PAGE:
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Ukraine in difficult spot between EU and Russia over future trade


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Ukraine in difficult spot between EU and Russia over future trade

Ukraine President Viktor Yanukovich has a major obstacle to overcome if the former Soviet republic is to sign free trade and association agreements with the European Union. That obstacle’s name is Yulia Tymoshenko, as the president has recognised.

The former prime minister, Tymoshenko has spent most of the past two years in a prison hospital with back trouble. She is in over an abuse of poser conviction, in a case which many in the EU consider to have been one of selective or questionable justice.

German Foreign Minister Guido Westerwelle, while visiting the Ukrainian capital a few days ago, reiterated that Berlin is willing to help her – and, by implication, Kiev.

Westerwelle said: “We have proposed that Mrs Tymoshenko be treated in Germany; the proposal remains; it’s obviously a contribution to a common solution.”

Kiev is also under pressure from Russia to join its Customs Union with Belarus and Kazakhstan. Moscow stepped up checks at its border with Ukraine in August, to show it was serious.

Ukrainian-made well-known Roshen chocolates are not allowed in Russia at the moment, an example of just one of the products Kiev is being warned could be banned if it continues on its EU negotiations.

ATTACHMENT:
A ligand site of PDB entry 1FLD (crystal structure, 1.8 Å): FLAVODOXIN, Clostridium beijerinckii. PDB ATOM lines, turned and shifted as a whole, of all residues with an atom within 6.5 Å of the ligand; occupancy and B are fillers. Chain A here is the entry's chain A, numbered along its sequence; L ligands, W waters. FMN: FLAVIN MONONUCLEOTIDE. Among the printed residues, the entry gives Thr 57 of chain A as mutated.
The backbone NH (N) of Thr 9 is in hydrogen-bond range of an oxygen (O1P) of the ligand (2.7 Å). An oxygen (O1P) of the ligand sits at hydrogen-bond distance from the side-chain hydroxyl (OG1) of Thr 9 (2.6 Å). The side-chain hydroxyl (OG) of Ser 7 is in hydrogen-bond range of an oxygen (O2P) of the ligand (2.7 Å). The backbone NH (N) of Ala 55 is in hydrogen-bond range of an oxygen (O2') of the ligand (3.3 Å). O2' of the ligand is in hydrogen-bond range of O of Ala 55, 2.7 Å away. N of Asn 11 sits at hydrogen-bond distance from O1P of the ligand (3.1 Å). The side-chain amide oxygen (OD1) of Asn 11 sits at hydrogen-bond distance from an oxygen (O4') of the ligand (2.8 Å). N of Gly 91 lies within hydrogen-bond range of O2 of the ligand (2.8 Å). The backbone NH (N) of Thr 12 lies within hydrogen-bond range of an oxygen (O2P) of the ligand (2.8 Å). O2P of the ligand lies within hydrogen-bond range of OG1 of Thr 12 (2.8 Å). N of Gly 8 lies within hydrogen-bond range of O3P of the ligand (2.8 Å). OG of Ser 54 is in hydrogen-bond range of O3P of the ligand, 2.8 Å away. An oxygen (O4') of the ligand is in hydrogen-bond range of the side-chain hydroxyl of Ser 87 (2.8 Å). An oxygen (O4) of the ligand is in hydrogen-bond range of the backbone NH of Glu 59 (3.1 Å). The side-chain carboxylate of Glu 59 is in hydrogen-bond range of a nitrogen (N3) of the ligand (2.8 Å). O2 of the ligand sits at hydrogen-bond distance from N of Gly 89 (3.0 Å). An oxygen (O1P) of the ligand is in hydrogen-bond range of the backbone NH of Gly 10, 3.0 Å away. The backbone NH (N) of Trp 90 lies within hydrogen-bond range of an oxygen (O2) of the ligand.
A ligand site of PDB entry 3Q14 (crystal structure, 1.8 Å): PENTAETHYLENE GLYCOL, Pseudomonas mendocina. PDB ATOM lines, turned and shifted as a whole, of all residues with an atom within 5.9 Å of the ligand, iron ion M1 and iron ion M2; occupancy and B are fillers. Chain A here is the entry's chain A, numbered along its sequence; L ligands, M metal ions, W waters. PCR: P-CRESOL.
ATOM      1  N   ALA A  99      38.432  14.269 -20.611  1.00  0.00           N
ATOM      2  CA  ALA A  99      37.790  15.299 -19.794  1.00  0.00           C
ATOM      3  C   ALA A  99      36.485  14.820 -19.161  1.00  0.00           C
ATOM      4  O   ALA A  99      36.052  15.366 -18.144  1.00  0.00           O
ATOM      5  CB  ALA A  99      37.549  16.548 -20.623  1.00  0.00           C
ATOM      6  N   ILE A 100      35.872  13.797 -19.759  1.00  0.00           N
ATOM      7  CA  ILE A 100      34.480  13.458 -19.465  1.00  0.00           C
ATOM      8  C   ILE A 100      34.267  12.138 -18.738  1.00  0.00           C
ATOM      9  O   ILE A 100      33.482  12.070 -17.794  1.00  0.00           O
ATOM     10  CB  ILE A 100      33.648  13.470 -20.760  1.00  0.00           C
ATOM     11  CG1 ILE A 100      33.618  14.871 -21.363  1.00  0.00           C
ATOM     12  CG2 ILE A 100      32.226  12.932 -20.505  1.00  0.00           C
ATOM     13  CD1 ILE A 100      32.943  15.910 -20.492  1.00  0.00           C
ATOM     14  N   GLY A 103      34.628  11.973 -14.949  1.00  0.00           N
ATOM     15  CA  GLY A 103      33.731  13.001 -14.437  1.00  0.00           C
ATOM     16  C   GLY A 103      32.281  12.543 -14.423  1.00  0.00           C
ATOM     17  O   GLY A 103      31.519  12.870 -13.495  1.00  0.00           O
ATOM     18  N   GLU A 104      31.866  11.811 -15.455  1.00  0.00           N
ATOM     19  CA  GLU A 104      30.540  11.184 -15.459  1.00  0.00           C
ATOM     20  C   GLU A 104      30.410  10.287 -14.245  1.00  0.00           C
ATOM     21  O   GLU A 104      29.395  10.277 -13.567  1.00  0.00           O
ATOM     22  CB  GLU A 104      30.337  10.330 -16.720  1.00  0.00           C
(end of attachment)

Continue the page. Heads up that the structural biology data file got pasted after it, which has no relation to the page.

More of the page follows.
Moscow has also been skirmishing over trade with Lithuania, banning dairy products from that EU member, saying it is to protect consumers.

Nerijus Maciulis, chief economist at Swedbank in Lithuania, discussed other possible grounds: “The reason behind the embargo cannot be economic, because Lithuanian exports make up less than one percent of (the) total Russian food product market, so obviously we have to look for the political reasons. It could be many reasons, it could be related to the possible signing of the association agreement between EU and Ukraine, it could be related to Lithuania’s current negotiations with Gazprom.”

Lithuanian President Dalia Grybauskaite in September spoke out against pressures being brought on Ukraine to force it away from closer EU dealings. Lithuania was the first of the former Soviet republics to declare its independence, in 1990.

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